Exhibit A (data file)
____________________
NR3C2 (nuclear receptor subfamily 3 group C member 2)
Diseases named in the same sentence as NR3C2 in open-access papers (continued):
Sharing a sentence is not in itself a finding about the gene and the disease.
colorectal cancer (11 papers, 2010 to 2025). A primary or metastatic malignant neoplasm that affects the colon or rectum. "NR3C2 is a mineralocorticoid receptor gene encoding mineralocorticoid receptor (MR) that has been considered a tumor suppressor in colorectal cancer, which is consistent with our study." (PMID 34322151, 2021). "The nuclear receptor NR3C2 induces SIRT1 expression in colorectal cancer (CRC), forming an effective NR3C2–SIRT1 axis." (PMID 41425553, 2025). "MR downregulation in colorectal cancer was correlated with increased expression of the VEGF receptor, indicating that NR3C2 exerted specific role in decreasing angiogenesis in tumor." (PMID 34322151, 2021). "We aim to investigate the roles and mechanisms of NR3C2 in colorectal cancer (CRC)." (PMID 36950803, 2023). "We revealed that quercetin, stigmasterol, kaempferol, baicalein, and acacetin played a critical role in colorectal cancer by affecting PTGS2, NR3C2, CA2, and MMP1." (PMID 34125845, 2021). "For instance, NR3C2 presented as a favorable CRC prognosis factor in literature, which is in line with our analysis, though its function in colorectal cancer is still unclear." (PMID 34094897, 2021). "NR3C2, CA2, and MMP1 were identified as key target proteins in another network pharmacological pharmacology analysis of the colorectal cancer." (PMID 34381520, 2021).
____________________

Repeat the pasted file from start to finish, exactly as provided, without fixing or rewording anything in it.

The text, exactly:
NR3C2 (nuclear receptor subfamily 3 group C member 2)
Diseases named in the same sentence as NR3C2 in open-access papers (continued):
Sharing a sentence is not in itself a finding about the gene and the disease.
colorectal cancer (11 papers, 2010 to 2025). A primary or metastatic malignant neoplasm that affects the colon or rectum. "NR3C2 is a mineralocorticoid receptor gene encoding mineralocorticoid receptor (MR) that has been considered a tumor suppressor in colorectal cancer, which is consistent with our study." (PMID 34322151, 2021). "The nuclear receptor NR3C2 induces SIRT1 expression in colorectal cancer (CRC), forming an effective NR3C2–SIRT1 axis." (PMID 41425553, 2025). "MR downregulation in colorectal cancer was correlated with increased expression of the VEGF receptor, indicating that NR3C2 exerted specific role in decreasing angiogenesis in tumor." (PMID 34322151, 2021). "We aim to investigate the roles and mechanisms of NR3C2 in colorectal cancer (CRC)." (PMID 36950803, 2023). "We revealed that quercetin, stigmasterol, kaempferol, baicalein, and acacetin played a critical role in colorectal cancer by affecting PTGS2, NR3C2, CA2, and MMP1." (PMID 34125845, 2021). "For instance, NR3C2 presented as a favorable CRC prognosis factor in literature, which is in line with our analysis, though its function in colorectal cancer is still unclear." (PMID 34094897, 2021). "NR3C2, CA2, and MMP1 were identified as key target proteins in another network pharmacological pharmacology analysis of the colorectal cancer." (PMID 34381520, 2021).